For meat lovers, this place offers Su-Yuk, a bountiful meaty platter of deliciousness. Tender cuts brisket, flank and tendon piled high on a plate for all to share. If you go with a few meat loving friends this is a must order.
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By Edwin Goei
Have you noticed? Little Seoul, once constrained within the confines of Garden Grove, is slowly spilling into sections of Buena Park, spreading the gospel of its food to territories previously only notable for jousting knights and boysenberry pie. One recently established temple of worship is Han Yang, a specialist in galbi tang, Korean beef-short-rib soup, which is featured on a menu that has only 10 other dishes.
If it served nothing but the galbi tang, it would still be enough reason for you to wait in line at this former A&W drive-in. And there's always a line. It's the kind of soup that takes you by surprise, floors you, and makes you believe new discoveries are still possible in our Wikipedia world. Sip it, and the revelation is similar to the first time you had a really good bowl of pho or realized that ramen doesn't always come from a 30-cent packet.
All galbi tang virgins should have it here first. In OC, the soup is more esoteric than sullungtang—so don't expect to find it at your local all-you-can-eat Korean barbecue. You may recognize the galbi part in the name, though, as it's from the same part of the animal as those meaty planks you'd sizzle atop griddles. In galbi tang's case, though, the beef is hacked lengthwise into 2-inch-long pieces, bones outweighing flesh. These are hand-holdable, actual ribs—so do it. Though the meat has been coddled under a long, slow simmer to loosen its grip with just a gentle nudge of your chopsticks, all Han Yang diners take it upon themselves to pick the things up and fulfill their basest, primal caveman instincts by tearing off sopping mouthfuls with their teeth. Preceding each bite, they dab on a mustard-smeared soy sauce to cut through the richness.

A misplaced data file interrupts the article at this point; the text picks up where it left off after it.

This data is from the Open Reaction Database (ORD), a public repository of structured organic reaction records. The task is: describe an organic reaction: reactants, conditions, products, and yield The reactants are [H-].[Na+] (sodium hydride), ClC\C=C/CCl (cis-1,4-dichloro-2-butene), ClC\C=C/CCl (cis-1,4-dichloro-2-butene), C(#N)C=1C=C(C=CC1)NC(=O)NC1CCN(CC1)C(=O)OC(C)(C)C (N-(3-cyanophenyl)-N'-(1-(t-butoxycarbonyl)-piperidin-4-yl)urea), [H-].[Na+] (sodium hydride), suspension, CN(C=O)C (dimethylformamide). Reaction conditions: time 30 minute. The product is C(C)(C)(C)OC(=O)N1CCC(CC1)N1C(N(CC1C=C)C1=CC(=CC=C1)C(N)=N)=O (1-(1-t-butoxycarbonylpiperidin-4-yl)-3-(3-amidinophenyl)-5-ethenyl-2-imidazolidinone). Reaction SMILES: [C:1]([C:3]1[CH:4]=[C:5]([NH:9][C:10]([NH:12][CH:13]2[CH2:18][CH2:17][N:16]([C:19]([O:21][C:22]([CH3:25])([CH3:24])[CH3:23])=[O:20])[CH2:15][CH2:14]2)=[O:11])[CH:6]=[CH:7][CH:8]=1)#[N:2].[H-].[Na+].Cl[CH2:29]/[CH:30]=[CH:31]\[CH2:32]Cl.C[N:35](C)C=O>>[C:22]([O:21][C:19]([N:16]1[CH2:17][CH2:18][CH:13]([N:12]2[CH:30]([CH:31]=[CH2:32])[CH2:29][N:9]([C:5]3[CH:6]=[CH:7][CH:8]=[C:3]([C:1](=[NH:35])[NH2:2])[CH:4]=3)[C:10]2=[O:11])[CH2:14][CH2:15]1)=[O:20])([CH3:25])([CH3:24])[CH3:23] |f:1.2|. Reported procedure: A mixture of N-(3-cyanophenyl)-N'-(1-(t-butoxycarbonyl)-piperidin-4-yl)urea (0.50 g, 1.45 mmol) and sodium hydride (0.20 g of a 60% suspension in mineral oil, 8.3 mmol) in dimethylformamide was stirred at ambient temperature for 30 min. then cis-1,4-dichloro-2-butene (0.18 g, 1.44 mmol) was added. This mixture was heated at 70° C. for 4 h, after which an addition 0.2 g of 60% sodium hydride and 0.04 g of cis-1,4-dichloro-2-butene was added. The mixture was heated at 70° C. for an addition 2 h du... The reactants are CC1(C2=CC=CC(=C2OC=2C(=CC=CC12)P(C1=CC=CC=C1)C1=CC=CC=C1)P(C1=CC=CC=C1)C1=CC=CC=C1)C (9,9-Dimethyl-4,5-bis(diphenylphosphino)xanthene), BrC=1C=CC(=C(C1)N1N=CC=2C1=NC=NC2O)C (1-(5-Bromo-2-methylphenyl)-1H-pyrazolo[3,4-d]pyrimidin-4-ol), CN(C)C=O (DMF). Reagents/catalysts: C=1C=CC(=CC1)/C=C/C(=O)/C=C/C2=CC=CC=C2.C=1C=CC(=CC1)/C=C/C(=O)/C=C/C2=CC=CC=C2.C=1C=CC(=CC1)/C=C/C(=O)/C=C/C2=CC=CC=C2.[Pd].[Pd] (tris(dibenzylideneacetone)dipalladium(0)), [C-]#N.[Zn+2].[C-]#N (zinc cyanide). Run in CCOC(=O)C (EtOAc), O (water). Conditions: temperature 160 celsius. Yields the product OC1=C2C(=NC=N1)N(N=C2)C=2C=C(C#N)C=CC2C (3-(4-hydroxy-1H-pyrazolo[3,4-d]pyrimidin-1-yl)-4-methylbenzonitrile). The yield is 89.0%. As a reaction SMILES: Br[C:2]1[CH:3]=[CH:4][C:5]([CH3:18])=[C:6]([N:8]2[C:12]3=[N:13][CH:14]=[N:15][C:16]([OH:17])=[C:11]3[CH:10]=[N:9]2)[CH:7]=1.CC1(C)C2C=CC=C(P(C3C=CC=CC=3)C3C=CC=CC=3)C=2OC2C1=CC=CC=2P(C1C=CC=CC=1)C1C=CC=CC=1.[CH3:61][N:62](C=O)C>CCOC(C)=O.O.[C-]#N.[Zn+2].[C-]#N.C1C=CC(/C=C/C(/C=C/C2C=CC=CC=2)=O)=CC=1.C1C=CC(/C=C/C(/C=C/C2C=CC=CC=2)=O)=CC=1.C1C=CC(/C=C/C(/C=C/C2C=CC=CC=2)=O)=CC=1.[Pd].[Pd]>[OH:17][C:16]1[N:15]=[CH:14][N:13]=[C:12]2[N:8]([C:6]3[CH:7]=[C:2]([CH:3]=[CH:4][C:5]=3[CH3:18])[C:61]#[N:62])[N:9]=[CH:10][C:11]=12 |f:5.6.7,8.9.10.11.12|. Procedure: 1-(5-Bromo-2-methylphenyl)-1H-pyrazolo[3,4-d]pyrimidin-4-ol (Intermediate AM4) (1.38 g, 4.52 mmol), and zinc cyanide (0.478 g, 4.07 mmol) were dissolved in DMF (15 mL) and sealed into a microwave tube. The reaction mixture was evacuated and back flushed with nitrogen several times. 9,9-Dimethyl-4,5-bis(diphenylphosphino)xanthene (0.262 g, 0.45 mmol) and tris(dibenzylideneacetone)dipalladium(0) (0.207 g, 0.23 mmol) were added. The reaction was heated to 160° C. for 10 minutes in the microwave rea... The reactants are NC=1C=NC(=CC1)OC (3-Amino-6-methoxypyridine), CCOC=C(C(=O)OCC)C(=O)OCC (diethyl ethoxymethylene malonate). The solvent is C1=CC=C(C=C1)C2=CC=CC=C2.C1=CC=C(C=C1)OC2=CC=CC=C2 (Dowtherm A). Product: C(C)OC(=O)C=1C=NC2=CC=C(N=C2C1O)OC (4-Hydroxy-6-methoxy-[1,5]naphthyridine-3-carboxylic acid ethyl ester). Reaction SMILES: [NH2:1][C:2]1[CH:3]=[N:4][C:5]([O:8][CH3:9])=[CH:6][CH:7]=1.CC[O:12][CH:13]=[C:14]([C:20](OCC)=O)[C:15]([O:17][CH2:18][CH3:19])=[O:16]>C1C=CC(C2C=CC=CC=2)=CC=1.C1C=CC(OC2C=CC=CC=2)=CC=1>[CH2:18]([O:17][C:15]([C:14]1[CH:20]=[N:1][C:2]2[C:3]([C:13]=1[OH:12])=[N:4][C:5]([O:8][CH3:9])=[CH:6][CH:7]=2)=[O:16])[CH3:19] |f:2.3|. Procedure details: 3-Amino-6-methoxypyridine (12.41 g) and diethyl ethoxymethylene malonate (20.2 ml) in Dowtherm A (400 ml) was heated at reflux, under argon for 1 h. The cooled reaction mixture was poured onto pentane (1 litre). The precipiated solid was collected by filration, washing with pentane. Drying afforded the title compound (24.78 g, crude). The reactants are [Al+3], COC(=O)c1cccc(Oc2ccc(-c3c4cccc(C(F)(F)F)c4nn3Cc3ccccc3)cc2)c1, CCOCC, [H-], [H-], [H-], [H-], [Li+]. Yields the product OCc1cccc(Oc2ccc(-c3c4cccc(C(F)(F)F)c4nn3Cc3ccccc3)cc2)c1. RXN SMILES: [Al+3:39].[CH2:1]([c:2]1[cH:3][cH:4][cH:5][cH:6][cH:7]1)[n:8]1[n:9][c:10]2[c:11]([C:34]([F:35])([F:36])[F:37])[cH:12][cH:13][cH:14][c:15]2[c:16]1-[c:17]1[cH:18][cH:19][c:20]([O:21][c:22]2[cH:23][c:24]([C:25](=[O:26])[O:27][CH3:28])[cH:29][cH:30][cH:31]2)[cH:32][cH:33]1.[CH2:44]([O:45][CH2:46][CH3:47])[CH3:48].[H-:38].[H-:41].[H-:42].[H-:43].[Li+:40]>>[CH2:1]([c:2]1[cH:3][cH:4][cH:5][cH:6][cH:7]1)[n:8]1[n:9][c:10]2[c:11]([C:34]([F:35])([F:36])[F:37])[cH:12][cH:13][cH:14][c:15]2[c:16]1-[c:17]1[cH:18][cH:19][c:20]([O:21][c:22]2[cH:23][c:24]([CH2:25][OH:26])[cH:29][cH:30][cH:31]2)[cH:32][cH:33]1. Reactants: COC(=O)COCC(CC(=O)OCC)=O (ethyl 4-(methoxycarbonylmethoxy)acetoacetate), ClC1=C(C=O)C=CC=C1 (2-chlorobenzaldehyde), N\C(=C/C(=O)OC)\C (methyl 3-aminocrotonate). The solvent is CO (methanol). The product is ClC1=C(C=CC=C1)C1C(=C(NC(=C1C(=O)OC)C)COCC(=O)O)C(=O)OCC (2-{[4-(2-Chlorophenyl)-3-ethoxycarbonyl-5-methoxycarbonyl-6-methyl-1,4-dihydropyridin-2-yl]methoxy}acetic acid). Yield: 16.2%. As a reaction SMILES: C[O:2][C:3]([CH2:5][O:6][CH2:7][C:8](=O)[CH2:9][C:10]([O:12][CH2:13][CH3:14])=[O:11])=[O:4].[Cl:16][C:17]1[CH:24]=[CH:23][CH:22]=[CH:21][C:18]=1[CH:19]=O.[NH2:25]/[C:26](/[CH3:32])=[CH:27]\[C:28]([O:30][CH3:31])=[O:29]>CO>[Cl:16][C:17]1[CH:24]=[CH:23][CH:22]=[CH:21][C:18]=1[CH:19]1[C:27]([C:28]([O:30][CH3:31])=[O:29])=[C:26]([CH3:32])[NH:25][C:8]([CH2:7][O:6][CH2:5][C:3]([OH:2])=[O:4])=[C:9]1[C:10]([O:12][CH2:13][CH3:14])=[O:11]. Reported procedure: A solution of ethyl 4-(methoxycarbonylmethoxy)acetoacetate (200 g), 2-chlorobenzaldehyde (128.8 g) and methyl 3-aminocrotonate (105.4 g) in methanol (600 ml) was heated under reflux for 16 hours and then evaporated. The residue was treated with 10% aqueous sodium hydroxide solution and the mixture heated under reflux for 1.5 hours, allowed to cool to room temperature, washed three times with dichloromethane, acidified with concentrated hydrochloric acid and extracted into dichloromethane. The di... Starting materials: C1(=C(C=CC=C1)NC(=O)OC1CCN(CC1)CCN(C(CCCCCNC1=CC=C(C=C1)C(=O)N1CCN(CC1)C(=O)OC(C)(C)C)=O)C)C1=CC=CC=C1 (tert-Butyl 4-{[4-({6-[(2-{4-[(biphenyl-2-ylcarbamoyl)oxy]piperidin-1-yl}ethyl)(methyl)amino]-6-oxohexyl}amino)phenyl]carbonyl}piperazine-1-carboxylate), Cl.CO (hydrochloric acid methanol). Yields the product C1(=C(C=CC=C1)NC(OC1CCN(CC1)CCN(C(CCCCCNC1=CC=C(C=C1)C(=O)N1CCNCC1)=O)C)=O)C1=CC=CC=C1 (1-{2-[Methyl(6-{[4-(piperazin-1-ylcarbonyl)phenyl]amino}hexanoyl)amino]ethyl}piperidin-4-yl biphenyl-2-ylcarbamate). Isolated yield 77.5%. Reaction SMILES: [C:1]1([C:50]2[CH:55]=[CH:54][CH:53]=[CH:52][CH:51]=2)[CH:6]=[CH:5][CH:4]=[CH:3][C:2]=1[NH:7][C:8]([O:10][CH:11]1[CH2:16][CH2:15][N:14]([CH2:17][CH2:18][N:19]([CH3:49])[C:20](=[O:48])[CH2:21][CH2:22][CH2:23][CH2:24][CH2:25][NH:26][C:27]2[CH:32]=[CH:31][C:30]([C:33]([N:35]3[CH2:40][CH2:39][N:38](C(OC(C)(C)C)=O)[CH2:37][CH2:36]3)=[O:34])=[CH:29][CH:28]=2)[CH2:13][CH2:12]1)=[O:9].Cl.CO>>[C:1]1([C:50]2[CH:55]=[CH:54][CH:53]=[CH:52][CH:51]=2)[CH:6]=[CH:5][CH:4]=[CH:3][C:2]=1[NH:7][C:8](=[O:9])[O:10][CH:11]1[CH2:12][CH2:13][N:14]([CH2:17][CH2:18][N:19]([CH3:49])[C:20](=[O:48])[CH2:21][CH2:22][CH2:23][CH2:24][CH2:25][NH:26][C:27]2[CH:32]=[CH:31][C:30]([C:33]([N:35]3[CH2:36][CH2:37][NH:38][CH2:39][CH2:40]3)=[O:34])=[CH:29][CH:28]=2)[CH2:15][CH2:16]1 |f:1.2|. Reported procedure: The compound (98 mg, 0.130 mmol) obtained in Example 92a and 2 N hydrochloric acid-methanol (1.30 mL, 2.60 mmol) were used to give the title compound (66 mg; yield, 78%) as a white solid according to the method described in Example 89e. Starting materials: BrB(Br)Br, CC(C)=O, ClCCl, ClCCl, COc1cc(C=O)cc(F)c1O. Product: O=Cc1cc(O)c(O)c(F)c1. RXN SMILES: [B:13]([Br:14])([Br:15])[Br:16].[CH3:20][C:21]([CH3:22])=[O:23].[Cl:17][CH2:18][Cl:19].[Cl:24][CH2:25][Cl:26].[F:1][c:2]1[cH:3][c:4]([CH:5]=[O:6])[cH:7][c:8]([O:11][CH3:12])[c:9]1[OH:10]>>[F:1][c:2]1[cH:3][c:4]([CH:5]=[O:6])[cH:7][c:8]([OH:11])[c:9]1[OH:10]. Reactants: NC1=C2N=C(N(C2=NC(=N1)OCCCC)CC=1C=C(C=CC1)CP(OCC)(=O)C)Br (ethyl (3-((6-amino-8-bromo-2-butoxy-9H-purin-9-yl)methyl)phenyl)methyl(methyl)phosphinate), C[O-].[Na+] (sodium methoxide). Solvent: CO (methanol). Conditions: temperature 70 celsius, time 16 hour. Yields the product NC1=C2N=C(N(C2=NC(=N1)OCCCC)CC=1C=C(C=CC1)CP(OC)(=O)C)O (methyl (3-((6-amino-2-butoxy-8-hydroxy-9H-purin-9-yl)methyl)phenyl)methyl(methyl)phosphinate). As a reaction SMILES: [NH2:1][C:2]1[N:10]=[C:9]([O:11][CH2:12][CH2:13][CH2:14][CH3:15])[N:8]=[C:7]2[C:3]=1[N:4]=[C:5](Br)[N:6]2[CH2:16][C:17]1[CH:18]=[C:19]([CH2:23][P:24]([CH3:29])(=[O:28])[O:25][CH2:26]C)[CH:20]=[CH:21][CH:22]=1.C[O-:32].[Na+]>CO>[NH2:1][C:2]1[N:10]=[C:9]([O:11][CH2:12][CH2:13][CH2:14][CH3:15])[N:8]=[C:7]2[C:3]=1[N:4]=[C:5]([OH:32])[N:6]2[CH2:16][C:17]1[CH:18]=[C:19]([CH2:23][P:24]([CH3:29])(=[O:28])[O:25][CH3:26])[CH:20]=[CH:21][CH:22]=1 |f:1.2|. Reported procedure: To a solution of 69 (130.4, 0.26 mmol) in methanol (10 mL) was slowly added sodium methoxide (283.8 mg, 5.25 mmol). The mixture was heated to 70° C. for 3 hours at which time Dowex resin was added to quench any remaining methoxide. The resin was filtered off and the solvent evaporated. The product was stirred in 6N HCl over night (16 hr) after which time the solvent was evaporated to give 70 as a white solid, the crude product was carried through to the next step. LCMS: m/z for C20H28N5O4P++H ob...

The broth will, at first, appear to be unremarkable. Save for green onions, softened cloves of garlic, a long rectangle of thinly sliced omelet, vermicelli noodles and dots of red jujubes, it's crystal-clear and plain-looking. But a sip reveals a nectar-sweet, salty and savory miracle, a broth possible only when made by someone with saintly patience. To call it a great Korean soup would be unfair—this is just great soup.
The donkatsu is also made with extraordinary care; once sampled, the breaded pork cutlet will become the local benchmark for future breaded pork cutlets. Han Yang serves it on a metal rack set above a plate, elevated above all else so every piece remains perfectly crisp and greaseless from edge to edge, top to bottom. And it's exactly that: perfect, with the meat between the crumbly coating so tender it crosses the line into fluffiness. Dribble on it the restaurant's fruity house-made dipping sauce with hints of apple, then spend the rest of the time pondering questions such as: How did the chefs do it? Did they use a mallet? Was it from a particularly soft and lethargic pig?
Han Yang makes other things you should eat, of course. The nakji dol sot—a mountain of rice on a sizzling plate, topped with a fried egg, diced octopus, onions and vegetables—is lubricated with an oily house chili paste that seeps through the stack. Mix and distribute the ingredients with a spoon until it turns into a fried rice of sorts. And the parts that crisp up on the searing-hot metal? That's extra credit. An order will come with a bowl of milky soup, ladled from the same pot as Han Yang's version of sullungtang, a broth so rich with gelatin that the leftovers will solidify into what resembles a block of Jell-O in the fridge. A more interesting use of the broth is the do ganee tang, which contains the slippery chew of cartilage and tendons.
You'll have to wait until the summer months to sample Han Yang's mul nang myun or kong guk su, both variants of noodles in icy broths. For now, they're on the menu as teasers. But even when warmer weather arrives, the galbi tang will be there, transcending the season just as Korean food refuses to stay within the arbitrary and permeable border of Little Seoul.
This review appeared in print as "Bone to Pick: Han Yang takes Korean food and its beef-short-rib soup beyond the borders of Little Seoul."